An instrumental-value-only approach underpins an anthropocentric (human-centered) ethic wherein nature is only valuable to the extent to which it benefits humans or something humans value. On the other hand, a non-anthropocentric (non-human-centered) ethic follows from the attribution of intrinsic value to nature. One might wonder, since a non-anthropocentric ethic requires humans to either recognize or attribute intrinsic value in nature, does that imply that a non-anthropocentric ethic is paradoxically anthropocentric. No. The fact that humans are required to recognize or attribute intrinsic value does not mean that the object of moral inclusion is therefore only humans. The concern that non-anthropocentrists have with anthropocentrism is not that humans are the valuers, but that with anthropocentrism only humans possess intrinsic value and are therefore thought to be worthy of direct moral consideration.
An instrumental-value-only approach underpins an anthropocentric (human-centered) ethic wherein nature is only valuable to the extent to which it benefits humans or something humans value.
It is sometimes suggested that only wealthy or privileged people can afford to attribute intrinsic value to nature, that non-anthropocentrism is an ethic of luxury. First, since wealth and privilege are often the result of exploiting nature and other humans (i.e., only seeing and treating them as instrumentally valuable), ethical inclusion seems more a threat to wealth and privilege than a result of it. Second, it is common to see the poor and disenfranchised leading the way here. It is, after all, the White Earth Band of Ojibwe Indians in the US who, in 2018, recognized the personhood of wild rice (Manoomin) with “inherent rights to exist, flourish, regenerate, and evolve.” That Manoomin is now suing to stop a pipeline. It is the government of Ecuador (not the US or the UK) who in a constitutional adjustment in 2008 suggested that nature “has the right to exist, persist, maintain and regenerate its vital cycles, structure, functions and its processes in evolution,” and that “Persons and people have the fundamental rights guaranteed in this Constitution and in the international human rights instruments. Nature is subject to those rights given by this Constitution and Law.” It is the government of Bolivia (not France or Germany) who in 2011, passed the “Law of Mother Earth,” which articulates rights of nature, including “the right to life and to exist; the right to continue vital cycles and processes free from human alteration; the right not to be polluted.”
Consider how different a world is when all human beings are granted intrinsic value, than a world where some are only instrumentally valuable.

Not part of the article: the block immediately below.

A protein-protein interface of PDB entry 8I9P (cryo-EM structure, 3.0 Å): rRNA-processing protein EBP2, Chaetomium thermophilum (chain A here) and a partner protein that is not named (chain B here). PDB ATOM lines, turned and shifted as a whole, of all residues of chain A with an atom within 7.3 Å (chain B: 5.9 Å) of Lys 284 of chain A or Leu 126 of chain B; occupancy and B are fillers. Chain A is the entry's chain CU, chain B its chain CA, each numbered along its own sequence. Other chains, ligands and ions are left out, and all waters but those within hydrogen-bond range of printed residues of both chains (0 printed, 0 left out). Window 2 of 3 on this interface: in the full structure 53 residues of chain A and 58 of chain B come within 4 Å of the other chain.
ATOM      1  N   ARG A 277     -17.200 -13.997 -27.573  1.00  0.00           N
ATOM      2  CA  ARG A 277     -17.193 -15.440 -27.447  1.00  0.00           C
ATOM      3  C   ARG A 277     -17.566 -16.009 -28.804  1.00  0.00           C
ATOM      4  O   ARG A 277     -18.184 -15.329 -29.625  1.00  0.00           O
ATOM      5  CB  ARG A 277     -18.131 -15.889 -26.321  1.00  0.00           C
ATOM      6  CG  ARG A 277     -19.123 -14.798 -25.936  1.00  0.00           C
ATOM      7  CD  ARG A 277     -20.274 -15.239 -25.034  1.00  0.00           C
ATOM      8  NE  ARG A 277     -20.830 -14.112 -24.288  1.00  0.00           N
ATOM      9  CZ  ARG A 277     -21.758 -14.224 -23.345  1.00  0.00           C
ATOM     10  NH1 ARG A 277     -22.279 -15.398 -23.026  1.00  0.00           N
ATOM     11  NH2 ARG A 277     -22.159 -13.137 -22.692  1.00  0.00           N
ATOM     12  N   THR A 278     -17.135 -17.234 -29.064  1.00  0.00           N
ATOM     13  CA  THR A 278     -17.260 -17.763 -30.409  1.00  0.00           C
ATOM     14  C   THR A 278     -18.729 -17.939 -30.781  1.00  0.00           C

So, how might the world change if a non-anthropocentric ethic guided us?
First, an exercise in imagination. Consider how different a world is when all human beings are granted intrinsic value, than a world where some are only instrumentally valuable. Think of the institutions that cannot be tolerated in the former (e.g., slavery, colonialism, genocide). Now apply the same logic to nature as a whole.
Second, an exercise in vision. We already have in our world cultures that believe and enact a non-anthropocentric ethic. Their lifeways are different: plants and animals are kin, permission is asked of the non-human world, gratitude is given for the gifts of the world that support human lives, reciprocity is owed for those gifts, those gifts are to be shared and never squandered.
Our sense of inclusion would change: extending outward to future generations of humans; to the two-legged and four-legged, scaled and winged; to the species and ecosystems of our living planet. We would see the world as “all my relations,” to borrow a common Indigenous phrase.
Our language would change: our campus’s might have a College of Earthly Gifts rather than a College of Natural Resources. Vague notions like sustainability would be clarified: rather than meaning exploit as much as you can without infringing upon the ability of future generations to exploit as much as they can, it would mean only take what you need for a meaningful life.
The dominant Western worldview, asserting humans as separate from nature, superior to it, and reducing nature to valuable only to the extent it serves humans and human interests, still has a hold on us.
Our questions would change: Instead of asking how many ancient forests are enough, we would ask how much forest now serving narrow human interests is too much? How much human impact on the world is enough? How much greed is enough?
Among so many other harms, the dominant Western worldview stunts our imaginations. In the words of philosopher and writer Kathleen Dean Moore, our practices are “embedded in a set of assumptions about the nature of the world in which the practice takes place…these assumptions control what questions we ask about our practices, shape the arguments we use to justify our acts, determine which outcomes we can hope for and which we can never imagine.” The dominant Western worldview, asserting humans as separate from nature, superior to it, and reducing nature to valuable only to the extent it serves humans and human interests, still has a hold on us.
It is easy to appreciate our own intrinsic value and to therefore infer the intrinsic value of other humans. For some, it might be challenging to infer the intrinsic value of sentient animals, plants, species, and ecosystems. Possibly, however, an inability to perceive the world as imbued with intrinsic value is not the fault of the world, but our own.